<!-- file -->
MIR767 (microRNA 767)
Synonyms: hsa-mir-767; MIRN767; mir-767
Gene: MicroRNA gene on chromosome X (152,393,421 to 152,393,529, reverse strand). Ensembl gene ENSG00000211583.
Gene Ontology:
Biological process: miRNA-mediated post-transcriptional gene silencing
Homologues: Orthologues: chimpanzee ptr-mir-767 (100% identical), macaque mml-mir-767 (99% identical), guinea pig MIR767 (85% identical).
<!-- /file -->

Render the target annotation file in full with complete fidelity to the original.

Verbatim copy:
MIR767 (microRNA 767)
Synonyms: hsa-mir-767; MIRN767; mir-767
Gene: MicroRNA gene on chromosome X (152,393,421 to 152,393,529, reverse strand). Ensembl gene ENSG00000211583.
Gene Ontology:
Biological process: miRNA-mediated post-transcriptional gene silencing
Homologues: Orthologues: chimpanzee ptr-mir-767 (100% identical), macaque mml-mir-767 (99% identical), guinea pig MIR767 (85% identical).